Izzy and Sally help Dude keep up with the cells growing in the lab. This video looks at the stages of bacterial cell growth, how to measure them, and launches the BioBuilder activity #1: Eau That Smell!
Sally: This is Systems Sally.
Dude: Hey Sally.
Sally: Dude, are you OK?
You sound out of breath.
Dude: Well I started growing some bacterial cells with Izzy last night, and today I had to get to practice but coach kept us late and now I'm worried that the cells.
You still there?
The cells what?
Dude Well I guess I don't really know.
Izzy said dog phase but that seems wrong.
Sally: Izzy probably said log phase which is when the cells are actively growing and dividing.
If you have some bacteria growing, I'm happy to put the cultures on ice.
That will slow down their growth, and you can measure their density when you get here.
Dude: Thanks Sally!
Last night we put two flasks at room temperature and two in the 37 degrees incubator.
I'll be there as fast as I can.
Izzy: Hi Sally.
Have you seen Dude?
Sally: He just called to say he's on his way.
I'm putting these cultures on ice, but look: the ones that were at room temperature don't seem to have grown much.
Izzy: I was a little afraid of that.
They carry a high-copy protein generator that Dude and I made, but the growth of the cells takes a real hit when they carry this plasmid.
We've seen them spend 12 hours in lag phase and then take two days to reach stationary phase.
Without the plasmid, it's more like 4 hours to go from lag to log and they're saturated overnight.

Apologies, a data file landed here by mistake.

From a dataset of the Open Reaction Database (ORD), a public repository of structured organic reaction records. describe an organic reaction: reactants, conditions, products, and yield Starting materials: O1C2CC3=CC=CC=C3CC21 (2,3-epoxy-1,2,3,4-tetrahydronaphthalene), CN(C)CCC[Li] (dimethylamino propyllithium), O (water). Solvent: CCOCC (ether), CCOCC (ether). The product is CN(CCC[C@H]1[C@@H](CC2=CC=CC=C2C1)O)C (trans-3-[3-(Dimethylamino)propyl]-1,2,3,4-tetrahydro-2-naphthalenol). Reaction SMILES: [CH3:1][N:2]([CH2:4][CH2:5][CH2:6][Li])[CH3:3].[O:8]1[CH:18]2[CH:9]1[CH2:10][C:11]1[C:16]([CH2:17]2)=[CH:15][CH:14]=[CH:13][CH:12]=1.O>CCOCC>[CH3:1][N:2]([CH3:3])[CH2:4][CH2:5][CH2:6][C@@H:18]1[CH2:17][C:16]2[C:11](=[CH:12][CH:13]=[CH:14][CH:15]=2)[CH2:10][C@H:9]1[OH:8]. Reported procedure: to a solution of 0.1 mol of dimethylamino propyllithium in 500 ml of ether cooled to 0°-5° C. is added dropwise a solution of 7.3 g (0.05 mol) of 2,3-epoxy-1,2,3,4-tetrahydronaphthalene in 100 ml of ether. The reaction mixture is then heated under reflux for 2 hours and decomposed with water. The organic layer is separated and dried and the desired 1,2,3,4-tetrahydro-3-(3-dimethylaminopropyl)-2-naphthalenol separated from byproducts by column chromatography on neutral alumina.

Sally: When did you start these growing?
Izzy: About 8:00 last night we diluted the strain 1:1000.
And I don't think these have grown much since then, but I'll measure their density anyway.
Sally: The cells that were growing at 37 degrees look a little more dense.
Maybe they're doubling at an almost normal rate.
Their density has definitely changed since yesterday and if Dude gets here fast, we might be able to catch them in log phase and transform in a control device.
Sally: You might also want to count the cells since some of the light scattering you're measuring at the spectrophotometer could be coming from cell debris.
Izzy: I hadn't thought about that, but you're right.
I'll teach Dude to count cells when he gets here Sally: One other thing that I've seen happen is for the cells to lose a plasmid if it's making them sick.
You and Dude might want to check that the cells are still resistant to whatever antibiotic marker you have on the plasmid.
Dude: Hi Sally!
Hi Izzy! Sorry to be late.
I hope you've left me some things to do.
Izzy: In lab there's always plenty to do.
Let's get started figuring out what's going on Dude: Getting here, I saw the most amazing pack of dogs getting walked over the bridge.